ILW.COM - the immigration portal Immigration Daily

Home Page

Immigration Daily


Processing times

Immigration forms

Discussion board



Twitter feed

Immigrant Nation


CLE Workshops

Immigration books

Advertise on ILW

VIP Network




Connect to us

Make us Homepage



The leading
immigration law
publisher - over
50000 pages of
free information!
Immigration LLC.

Results 1 to 9 of 9

Thread: To Anti-Immigrants..tell me why..huh!

  1. #1
    U.S. Relies on Foreign-Born Scientists -Report
    Wed Nov 19,10:07 PM ET Add Science - Reuters to My Yahoo!

    WASHINGTON (Reuters) - A growing percentage of scientists and engineers in the United States come from other countries, the National Science Board reported on Wednesday.

    Related Links
    " Realizing America's Potential [PDF] (

    While saying it was not necessarily alarming to have foreign-born scientists working in the United States, the Board said the government should look at ways to train more citizens in these fields.

    The board, appointed to advise the federal government, used National Science Foundation (news - web sites) figures taken from Census estimates of foreign-born workers.

    It found that foreign-born workers with bachelor's degrees represented 17 percent of all science and engineering positions held by people with bachelor's degrees, 29 of master's degree positions and 38 percent of PhDs.

    The NSF said global competition for scientific and engineering expertise was becoming more intense while the number of U.S.-born graduates choosing science, engineering or technology careers was declining.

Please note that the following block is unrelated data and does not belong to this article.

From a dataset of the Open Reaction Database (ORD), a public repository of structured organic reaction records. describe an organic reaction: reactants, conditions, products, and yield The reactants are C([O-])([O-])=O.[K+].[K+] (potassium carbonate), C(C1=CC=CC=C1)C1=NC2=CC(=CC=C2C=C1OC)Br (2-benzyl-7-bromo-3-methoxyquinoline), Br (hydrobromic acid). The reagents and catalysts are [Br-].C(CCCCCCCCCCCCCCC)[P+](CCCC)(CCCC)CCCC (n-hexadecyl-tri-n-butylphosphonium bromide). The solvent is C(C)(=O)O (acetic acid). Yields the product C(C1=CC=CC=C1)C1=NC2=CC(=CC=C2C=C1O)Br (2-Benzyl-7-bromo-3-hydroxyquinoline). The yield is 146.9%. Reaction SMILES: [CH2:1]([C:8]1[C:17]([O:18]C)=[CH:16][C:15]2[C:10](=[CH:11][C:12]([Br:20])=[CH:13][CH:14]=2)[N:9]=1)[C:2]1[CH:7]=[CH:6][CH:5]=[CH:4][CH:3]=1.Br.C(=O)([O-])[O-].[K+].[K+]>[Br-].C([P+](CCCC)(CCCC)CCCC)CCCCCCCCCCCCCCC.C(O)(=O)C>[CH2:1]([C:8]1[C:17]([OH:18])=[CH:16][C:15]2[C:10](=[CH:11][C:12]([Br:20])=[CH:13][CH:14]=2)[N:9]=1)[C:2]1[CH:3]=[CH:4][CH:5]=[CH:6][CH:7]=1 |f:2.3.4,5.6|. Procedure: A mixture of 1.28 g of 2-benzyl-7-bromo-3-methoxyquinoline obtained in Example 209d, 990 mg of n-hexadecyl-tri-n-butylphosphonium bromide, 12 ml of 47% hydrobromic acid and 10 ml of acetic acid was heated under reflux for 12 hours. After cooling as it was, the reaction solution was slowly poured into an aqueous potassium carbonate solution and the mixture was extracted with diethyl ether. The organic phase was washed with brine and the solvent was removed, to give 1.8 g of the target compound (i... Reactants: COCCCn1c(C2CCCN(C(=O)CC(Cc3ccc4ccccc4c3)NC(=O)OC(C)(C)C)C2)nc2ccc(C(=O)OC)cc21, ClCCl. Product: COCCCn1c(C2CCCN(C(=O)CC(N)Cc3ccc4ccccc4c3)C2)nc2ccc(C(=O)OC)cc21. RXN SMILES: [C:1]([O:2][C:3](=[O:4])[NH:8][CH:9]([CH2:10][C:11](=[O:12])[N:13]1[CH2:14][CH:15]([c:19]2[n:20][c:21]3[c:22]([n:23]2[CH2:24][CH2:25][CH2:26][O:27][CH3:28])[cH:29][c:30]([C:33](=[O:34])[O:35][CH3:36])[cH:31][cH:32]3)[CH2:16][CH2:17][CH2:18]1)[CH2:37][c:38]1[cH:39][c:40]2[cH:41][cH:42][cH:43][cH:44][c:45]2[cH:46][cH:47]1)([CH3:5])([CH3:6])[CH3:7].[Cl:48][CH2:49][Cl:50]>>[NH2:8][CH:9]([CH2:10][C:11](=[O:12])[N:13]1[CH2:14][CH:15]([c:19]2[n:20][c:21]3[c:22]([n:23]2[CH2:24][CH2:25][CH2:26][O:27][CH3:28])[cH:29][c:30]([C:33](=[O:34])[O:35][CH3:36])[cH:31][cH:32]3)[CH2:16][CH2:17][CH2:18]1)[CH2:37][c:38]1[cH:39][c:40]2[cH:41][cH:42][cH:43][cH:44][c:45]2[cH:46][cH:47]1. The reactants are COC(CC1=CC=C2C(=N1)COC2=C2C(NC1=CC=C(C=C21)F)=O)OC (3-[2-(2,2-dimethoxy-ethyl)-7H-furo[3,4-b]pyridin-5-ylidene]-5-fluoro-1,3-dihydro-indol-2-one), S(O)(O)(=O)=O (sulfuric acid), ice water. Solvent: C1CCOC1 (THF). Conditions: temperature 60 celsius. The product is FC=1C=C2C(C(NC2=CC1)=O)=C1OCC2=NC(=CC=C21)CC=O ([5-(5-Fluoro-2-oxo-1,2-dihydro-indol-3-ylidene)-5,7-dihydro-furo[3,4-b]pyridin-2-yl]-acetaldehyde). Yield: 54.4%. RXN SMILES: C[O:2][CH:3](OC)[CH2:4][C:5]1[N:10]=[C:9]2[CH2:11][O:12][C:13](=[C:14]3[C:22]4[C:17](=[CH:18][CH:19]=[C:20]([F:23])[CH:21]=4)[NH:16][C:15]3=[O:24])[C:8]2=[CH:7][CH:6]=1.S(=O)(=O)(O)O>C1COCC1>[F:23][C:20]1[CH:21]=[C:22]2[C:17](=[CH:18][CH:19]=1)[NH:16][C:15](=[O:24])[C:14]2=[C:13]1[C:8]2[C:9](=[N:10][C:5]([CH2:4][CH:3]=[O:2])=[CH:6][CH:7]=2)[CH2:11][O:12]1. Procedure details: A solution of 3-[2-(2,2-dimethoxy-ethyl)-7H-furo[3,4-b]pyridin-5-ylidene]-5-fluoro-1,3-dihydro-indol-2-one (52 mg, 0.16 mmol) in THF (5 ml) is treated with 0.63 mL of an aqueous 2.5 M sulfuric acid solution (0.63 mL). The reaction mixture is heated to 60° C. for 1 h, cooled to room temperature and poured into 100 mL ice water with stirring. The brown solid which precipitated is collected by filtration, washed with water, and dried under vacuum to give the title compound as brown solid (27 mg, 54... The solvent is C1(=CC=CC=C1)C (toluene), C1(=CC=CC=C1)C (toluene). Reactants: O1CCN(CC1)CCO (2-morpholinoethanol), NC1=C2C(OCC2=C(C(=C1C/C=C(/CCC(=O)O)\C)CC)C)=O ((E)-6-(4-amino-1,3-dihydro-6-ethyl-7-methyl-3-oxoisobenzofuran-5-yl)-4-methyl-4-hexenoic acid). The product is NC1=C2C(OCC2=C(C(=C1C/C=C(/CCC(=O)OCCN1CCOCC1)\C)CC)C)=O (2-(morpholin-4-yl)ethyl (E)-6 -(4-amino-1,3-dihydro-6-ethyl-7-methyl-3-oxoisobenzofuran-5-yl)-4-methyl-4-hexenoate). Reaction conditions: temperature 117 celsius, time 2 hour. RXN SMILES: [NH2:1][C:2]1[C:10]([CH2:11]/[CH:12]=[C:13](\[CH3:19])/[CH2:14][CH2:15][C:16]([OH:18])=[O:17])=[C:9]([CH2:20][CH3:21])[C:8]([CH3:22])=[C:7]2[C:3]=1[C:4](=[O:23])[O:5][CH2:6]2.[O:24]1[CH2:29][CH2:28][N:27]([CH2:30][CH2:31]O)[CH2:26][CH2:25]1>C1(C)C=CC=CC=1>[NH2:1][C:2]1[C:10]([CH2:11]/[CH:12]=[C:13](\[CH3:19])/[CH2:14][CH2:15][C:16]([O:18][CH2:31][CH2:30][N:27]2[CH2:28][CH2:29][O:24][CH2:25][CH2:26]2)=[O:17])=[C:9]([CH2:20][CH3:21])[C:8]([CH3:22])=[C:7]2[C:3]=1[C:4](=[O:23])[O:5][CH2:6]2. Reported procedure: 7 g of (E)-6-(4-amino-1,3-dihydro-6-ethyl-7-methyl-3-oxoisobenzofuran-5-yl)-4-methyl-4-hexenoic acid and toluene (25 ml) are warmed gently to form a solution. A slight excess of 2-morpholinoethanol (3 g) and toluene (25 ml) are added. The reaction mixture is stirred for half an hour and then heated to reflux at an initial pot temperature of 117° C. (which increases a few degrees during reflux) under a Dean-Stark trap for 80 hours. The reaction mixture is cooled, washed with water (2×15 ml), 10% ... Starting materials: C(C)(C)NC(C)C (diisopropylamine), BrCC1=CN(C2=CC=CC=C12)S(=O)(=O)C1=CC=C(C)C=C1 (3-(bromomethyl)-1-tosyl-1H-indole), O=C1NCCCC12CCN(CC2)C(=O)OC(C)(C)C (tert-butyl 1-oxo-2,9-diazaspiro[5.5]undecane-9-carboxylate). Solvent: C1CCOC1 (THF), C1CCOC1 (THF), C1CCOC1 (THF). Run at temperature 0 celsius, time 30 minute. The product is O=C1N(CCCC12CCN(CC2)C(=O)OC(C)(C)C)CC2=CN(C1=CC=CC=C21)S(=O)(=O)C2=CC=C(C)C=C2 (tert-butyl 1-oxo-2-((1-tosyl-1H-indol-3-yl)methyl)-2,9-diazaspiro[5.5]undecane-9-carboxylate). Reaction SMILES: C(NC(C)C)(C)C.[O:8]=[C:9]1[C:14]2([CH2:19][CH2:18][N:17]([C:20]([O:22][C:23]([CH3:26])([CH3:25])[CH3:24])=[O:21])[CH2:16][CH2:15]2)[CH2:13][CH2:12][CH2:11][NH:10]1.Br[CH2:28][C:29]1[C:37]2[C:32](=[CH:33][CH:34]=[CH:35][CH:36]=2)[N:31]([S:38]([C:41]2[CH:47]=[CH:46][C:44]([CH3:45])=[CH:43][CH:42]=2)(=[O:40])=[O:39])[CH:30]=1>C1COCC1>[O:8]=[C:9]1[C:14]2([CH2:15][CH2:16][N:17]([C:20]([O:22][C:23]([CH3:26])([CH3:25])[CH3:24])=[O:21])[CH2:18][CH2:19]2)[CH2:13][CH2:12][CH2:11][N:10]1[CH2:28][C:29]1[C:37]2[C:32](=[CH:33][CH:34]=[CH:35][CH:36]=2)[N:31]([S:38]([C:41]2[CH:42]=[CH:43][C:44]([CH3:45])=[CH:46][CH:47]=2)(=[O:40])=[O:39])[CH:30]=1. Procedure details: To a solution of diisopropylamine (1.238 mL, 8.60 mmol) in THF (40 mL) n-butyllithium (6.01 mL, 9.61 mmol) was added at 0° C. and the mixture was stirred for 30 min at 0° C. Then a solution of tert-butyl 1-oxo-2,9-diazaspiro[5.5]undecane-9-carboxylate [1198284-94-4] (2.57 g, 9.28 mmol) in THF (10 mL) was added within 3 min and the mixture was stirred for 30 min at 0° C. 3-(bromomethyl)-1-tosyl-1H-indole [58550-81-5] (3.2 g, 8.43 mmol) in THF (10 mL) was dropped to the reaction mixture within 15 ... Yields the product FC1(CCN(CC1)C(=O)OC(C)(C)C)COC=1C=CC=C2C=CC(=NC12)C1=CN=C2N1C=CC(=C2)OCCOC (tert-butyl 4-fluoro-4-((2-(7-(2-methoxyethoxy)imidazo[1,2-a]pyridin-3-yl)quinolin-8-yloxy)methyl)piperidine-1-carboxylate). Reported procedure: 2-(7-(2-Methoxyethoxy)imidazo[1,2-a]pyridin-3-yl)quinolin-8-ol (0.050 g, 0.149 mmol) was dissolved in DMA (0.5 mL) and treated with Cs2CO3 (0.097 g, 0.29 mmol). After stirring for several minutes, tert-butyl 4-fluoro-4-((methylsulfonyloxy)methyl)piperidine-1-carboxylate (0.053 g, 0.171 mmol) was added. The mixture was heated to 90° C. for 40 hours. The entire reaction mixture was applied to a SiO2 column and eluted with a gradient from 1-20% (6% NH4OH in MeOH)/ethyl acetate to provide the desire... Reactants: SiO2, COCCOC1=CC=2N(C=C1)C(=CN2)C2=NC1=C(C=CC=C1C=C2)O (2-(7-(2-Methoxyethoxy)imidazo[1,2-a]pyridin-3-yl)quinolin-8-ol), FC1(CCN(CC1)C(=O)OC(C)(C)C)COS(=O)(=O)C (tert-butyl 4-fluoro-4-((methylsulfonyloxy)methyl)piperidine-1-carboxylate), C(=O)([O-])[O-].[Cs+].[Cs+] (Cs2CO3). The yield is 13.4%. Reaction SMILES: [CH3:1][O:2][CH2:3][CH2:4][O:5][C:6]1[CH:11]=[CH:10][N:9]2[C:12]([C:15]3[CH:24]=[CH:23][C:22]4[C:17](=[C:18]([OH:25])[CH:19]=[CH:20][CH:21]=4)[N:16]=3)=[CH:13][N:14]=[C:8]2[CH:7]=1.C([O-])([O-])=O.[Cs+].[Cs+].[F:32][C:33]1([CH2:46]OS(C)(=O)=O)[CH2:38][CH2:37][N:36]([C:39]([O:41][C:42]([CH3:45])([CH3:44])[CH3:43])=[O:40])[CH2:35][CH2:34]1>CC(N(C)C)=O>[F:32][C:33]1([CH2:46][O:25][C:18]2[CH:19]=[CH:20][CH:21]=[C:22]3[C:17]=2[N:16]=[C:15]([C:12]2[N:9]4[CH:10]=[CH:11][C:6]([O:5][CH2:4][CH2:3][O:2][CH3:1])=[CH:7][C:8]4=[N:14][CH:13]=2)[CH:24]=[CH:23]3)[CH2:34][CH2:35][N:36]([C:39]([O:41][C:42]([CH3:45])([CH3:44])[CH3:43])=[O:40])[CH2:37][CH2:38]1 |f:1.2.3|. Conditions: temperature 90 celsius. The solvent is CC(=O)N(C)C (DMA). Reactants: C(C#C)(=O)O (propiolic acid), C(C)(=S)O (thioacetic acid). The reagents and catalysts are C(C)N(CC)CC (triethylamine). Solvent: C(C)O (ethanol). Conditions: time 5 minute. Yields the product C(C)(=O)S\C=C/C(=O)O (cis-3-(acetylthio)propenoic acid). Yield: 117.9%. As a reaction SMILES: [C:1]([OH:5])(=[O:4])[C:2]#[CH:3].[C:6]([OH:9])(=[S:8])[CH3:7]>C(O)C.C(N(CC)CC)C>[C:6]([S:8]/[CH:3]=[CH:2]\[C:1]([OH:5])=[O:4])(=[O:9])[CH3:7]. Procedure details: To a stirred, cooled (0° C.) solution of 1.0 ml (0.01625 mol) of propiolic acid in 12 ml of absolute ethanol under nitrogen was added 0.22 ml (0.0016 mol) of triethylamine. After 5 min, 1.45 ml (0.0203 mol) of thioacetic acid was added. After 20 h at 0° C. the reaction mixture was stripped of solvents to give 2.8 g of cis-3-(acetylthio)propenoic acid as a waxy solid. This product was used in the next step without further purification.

"These trends provide policymakers with the unusual challenge in the coming years of producing enough talent from pools of both U.S. and foreign-educated professionals to fill the important and growing numbers of positions we expect in critical fields," National Science Board chairman Warren Washington said in a statement.

    It recommended making more scholarships, financial assistance and other incentives available to American students. Teachers of mathematics, science and technology also need to be trained and paid better, the board said.

  2. #2
    U.S. Relies on Foreign-Born Scientists -Report
    Wed Nov 19,10:07 PM ET Add Science - Reuters to My Yahoo!

    WASHINGTON (Reuters) - A growing percentage of scientists and engineers in the United States come from other countries, the National Science Board reported on Wednesday.

    Related Links
    " Realizing America's Potential [PDF] (

    While saying it was not necessarily alarming to have foreign-born scientists working in the United States, the Board said the government should look at ways to train more citizens in these fields.

    The board, appointed to advise the federal government, used National Science Foundation (news - web sites) figures taken from Census estimates of foreign-born workers.

    It found that foreign-born workers with bachelor's degrees represented 17 percent of all science and engineering positions held by people with bachelor's degrees, 29 of master's degree positions and 38 percent of PhDs.

    The NSF said global competition for scientific and engineering expertise was becoming more intense while the number of U.S.-born graduates choosing science, engineering or technology careers was declining.

    "These trends provide policymakers with the unusual challenge in the coming years of producing enough talent from pools of both U.S. and foreign-educated professionals to fill the important and growing numbers of positions we expect in critical fields," National Science Board chairman Warren Washington said in a statement.